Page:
How to ventilate a kitchen
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When you’re planning a kitchen remodel, you’re probably thinking about appliances, countertops and tiling. What might not come to mind immediately is ventilation. You’d be shocked to learn just how important it is, though. If you leave ventilation to an afterthought, you run the risk of running to circulation issues within your kitchen. Even worse, you may open your home to air pollution.
Kitchen ventilation is important to factor into any of your kitchen design ideas and renovations, and we’ll explain why — and, more importantly, guide you on how to achieve it.
What’s required in kitchen ventilation?
You know that when you cook food at home, grease and oil and fat has a tendency to end up just about everywhere. Just take a look at your stove after preparing a meal if you need a reminder. That includes the air, where particulates can linger and even create a coating on your countertops and cabinets. That is why ventilation is important.
So what exactly do you need to keep your kitchen ventilated? An exhaust system is a great place to start — but unless you live in California, it likely is not required. A kitchen exhaust system greatly reduces air pollution in your home, according to numerous studies. But if you don’t want to go for the full exhaust system, a range hood will often do the trick.
A range hood is what you’ll typically find over a stove. It contains a fan or a motorized blower that sucks up the air pollution caused by cooking. A proper range hood should be powerful enough to keep your entire kitchen clear of dangerous particulates.
Range hood capacity is calculated by determining the total heat output of the range itself, calculated in British thermal units (Btu), then dividing that figure by either 400 for continuously on fans or 100 for fans you can turn on and off. If that’s confusing, just know that a standard gas stove produces about 40,000 Btu, meaning your standard range hood should have a capacity of 100 cfm if it can be turned on and off or 400 cfm if it runs continuously.
For best results with a range stove that you can turn off and on, you’ll want to turn it on as soon as you start cooking and let it run throughout the process. You’ll also want to check the filter regularly to prevent build up. Also, if possible, avoid recirculating hoods, as they simply feed the air back into the room and have poor filtering systems by comparison.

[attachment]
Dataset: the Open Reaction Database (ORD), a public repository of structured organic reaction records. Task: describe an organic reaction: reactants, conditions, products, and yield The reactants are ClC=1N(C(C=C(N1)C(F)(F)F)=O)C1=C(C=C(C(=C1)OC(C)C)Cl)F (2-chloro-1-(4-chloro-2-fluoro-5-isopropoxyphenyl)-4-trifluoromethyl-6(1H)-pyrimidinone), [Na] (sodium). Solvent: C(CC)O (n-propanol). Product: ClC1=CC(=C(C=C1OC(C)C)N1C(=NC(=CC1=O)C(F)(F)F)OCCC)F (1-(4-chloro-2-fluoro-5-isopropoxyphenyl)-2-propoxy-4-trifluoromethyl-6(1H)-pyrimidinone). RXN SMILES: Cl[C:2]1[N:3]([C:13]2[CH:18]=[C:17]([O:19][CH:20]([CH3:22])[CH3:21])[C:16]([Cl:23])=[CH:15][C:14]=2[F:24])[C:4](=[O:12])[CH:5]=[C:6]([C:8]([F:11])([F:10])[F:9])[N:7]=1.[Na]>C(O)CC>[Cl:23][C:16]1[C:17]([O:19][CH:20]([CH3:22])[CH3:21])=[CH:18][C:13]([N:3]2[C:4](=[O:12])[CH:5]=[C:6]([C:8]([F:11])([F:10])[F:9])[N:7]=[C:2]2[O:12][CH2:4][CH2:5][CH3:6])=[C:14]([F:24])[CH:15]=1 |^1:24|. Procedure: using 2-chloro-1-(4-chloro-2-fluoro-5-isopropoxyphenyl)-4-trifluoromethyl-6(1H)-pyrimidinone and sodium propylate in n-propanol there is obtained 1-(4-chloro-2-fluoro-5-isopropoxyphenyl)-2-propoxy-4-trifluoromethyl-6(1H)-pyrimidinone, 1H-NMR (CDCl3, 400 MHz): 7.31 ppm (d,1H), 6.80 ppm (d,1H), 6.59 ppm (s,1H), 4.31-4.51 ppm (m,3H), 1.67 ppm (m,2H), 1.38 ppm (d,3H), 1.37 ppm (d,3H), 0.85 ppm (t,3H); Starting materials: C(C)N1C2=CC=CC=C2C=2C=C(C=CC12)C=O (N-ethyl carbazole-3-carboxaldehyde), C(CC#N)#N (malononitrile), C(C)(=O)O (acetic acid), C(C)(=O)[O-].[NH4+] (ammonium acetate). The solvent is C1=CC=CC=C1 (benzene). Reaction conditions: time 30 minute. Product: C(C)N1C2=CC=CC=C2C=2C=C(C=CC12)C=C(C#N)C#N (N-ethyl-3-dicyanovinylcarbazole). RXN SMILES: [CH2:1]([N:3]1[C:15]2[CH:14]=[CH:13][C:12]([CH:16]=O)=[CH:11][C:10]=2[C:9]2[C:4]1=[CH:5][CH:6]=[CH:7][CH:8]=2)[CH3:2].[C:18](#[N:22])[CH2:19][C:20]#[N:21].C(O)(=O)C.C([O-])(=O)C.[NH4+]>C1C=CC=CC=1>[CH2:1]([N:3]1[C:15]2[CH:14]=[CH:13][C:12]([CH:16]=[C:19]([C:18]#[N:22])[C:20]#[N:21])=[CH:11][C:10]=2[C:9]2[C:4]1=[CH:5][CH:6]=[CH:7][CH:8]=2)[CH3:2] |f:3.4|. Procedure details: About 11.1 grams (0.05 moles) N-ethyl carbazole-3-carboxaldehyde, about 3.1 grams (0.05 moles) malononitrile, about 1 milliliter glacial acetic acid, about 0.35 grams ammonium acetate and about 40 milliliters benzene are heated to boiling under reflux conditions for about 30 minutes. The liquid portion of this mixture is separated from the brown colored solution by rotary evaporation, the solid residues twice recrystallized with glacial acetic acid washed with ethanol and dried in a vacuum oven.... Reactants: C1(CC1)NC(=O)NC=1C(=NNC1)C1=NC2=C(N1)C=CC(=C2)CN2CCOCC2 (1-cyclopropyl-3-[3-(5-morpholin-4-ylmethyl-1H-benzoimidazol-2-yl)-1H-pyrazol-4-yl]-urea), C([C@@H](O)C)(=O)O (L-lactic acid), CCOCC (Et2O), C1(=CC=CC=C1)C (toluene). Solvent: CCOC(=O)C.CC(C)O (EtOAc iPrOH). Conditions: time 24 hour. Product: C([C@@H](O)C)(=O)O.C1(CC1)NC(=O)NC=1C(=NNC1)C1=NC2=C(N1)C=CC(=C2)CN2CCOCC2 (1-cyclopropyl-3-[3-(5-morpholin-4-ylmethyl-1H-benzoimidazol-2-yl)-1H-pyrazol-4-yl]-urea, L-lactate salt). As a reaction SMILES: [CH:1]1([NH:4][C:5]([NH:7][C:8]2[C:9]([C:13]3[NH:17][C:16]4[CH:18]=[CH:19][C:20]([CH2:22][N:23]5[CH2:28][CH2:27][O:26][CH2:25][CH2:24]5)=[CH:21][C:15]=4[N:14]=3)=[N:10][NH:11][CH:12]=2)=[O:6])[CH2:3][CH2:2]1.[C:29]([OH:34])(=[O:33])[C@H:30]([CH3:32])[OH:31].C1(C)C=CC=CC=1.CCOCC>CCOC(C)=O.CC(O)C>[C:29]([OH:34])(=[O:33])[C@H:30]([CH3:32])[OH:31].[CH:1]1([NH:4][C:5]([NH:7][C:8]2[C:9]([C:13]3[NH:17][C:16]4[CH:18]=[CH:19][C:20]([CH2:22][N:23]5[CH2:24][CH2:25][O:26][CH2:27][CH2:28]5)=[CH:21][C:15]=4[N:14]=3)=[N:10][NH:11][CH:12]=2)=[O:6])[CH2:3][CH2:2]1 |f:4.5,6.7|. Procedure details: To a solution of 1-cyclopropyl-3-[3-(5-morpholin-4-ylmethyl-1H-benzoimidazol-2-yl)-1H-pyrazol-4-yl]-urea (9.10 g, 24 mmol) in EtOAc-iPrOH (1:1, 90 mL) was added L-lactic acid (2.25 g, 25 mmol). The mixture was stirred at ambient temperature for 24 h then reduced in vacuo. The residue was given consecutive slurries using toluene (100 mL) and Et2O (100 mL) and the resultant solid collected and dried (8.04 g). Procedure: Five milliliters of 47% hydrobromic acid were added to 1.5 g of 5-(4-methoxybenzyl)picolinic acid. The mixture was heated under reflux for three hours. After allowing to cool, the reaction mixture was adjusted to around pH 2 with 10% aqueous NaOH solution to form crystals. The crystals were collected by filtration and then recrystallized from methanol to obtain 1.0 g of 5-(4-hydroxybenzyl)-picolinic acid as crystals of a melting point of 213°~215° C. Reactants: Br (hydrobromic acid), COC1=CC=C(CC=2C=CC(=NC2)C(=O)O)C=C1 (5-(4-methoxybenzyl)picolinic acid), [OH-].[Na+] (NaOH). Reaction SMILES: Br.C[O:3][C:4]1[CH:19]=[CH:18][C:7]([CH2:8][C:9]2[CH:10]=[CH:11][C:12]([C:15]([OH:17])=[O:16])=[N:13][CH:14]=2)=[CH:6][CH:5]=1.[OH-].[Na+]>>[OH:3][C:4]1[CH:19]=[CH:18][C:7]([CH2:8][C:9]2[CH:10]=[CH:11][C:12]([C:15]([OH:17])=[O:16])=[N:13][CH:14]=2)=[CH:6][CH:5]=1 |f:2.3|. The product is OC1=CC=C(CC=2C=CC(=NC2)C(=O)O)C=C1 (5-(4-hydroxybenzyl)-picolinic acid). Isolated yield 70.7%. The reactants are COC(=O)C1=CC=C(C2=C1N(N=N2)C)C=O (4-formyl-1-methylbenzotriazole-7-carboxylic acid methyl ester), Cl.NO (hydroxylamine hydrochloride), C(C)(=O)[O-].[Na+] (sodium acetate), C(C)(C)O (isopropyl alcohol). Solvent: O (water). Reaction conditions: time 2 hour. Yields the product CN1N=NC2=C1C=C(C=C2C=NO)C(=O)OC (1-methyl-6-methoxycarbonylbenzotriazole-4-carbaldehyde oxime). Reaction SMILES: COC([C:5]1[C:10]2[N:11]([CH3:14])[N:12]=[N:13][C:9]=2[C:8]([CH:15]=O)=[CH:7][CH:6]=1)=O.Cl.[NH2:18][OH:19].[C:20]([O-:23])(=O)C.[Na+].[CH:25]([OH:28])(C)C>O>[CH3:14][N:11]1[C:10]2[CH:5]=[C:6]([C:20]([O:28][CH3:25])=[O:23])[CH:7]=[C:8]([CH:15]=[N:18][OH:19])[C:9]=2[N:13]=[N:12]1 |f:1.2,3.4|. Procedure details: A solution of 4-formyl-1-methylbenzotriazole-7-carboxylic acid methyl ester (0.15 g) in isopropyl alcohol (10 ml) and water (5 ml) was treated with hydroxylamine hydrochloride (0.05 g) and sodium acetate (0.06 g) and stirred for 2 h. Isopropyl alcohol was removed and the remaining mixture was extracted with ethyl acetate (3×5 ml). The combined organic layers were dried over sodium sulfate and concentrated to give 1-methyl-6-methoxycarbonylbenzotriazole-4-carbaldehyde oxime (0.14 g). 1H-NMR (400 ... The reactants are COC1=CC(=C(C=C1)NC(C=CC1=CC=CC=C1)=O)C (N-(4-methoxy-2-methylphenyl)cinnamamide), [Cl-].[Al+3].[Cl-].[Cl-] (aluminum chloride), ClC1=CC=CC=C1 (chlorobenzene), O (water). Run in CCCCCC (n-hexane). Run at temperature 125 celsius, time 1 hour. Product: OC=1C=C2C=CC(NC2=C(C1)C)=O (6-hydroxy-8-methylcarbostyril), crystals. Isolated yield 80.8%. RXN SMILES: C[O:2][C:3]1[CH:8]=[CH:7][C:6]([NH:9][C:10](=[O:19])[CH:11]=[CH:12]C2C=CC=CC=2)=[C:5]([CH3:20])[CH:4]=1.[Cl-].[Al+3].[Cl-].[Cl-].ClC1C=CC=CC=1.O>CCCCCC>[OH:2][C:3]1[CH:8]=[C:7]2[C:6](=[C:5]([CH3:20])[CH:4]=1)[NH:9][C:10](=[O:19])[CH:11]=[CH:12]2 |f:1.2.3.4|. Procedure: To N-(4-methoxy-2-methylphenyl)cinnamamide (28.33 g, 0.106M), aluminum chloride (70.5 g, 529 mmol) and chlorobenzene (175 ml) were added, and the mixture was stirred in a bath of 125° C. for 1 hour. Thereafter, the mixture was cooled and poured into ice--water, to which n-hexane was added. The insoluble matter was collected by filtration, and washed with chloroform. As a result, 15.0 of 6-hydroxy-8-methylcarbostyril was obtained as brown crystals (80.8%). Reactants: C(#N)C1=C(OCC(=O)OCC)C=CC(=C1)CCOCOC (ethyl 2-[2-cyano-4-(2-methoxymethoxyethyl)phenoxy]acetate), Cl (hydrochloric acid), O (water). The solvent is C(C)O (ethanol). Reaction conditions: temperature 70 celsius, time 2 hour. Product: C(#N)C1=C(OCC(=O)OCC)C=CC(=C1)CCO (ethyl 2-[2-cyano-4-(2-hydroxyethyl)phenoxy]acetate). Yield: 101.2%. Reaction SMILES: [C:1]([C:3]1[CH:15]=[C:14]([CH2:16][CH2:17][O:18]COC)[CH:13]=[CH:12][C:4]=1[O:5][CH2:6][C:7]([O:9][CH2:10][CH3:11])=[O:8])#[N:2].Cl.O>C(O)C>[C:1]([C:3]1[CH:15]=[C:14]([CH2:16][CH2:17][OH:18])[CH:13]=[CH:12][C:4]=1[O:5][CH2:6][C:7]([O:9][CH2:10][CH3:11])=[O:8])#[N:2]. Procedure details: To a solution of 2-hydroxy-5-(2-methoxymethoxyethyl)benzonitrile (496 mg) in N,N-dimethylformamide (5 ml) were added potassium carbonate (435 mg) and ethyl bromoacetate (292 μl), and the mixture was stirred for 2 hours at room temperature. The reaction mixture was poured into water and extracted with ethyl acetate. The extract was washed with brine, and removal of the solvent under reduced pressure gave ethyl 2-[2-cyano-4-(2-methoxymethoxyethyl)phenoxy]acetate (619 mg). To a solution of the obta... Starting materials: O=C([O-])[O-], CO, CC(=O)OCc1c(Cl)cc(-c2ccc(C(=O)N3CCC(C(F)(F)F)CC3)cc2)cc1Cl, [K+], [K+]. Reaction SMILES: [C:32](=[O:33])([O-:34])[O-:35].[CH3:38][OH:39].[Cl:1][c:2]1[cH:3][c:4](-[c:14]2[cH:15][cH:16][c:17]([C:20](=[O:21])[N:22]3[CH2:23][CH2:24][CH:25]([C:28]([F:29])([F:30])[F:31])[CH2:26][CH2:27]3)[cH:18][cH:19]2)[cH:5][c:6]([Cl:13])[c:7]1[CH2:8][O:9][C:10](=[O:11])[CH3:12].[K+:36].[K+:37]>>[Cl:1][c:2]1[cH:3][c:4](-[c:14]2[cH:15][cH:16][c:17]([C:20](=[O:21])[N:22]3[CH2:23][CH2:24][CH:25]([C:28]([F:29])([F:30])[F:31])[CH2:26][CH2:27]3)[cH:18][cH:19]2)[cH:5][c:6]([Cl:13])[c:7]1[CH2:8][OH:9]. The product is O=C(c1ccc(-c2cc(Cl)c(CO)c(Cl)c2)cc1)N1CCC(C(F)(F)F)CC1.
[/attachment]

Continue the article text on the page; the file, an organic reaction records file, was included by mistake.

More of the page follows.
Exhaust systems are more elaborate, but also more efficient. These systems suck up the air while you’re cooking and expel them through a ductwork system. A good exhaust system should be compliant with standards from the American National Standards Institute (ANSI) and the American Society of Heating, Refrigerating and Air-Conditioning Engineers (ASHRAE) to ensure both air quality and energy efficiency.
Exhaust systems provide a bit more flexibility in how you ventilate your kitchen. You can use a range hood, but you can also use wall mounts, under-mounts that go beneath cabinets, and downdraft systems that suck the air downward instead of upward.
These systems work by drawing air from other parts of the house to exchange the air being removed from the kitchen with fresh air. A good exhaust system should be able to perform five air exchanges per hour, meaning it’ll fully cycle out the air in the kitchen five times.
Other kitchen ventilation methods
While range hoods and exhaust systems are ideal options for kitchen ventilation, there may be situations in which they are unavailable or impractical. When that is the case, consider these kitchen ventilation alternatives.
Fans are useful tools for helping to keep your kitchen properly ventilated. Place a fan in your window and allow it to push out the polluted air and invite in fresh air to keep the room’s air cleaner.
One way to keep the air clear is by not letting grease and other particulates get there in the first place. Cut down on the pollution that can make it into your kitchen’s airspace with splatter screens for skillets, pots and pans that can absorb grease and gunk.
Ductless range hoods
Ductless range hoods are not an ideal solution, as they simply recirculate air throughout the kitchen and are less effective filters of damaging particulate matter. However, if you don’t have any other option, a ductless range hood will work in a pinch.
Opening a window — if your kitchen has one — is a simple solution. It’s far from the most effective method, but letting in fresh air does make a difference.
Final word on ventilating a kitchen
When possible, a kitchen exhaust system is the best available option for keeping the air in your kitchen clean and free of air pollution. However, if it’s too expensive or too difficult to install in your space, a range hood will also provide much needed kitchen ventilation and can fit in most kitchens. Regardless of the option that you choose, make sure you consider the importance of kitchen ventilation when you are brainstorming kitchen design ideas with an interior designer or a contractor.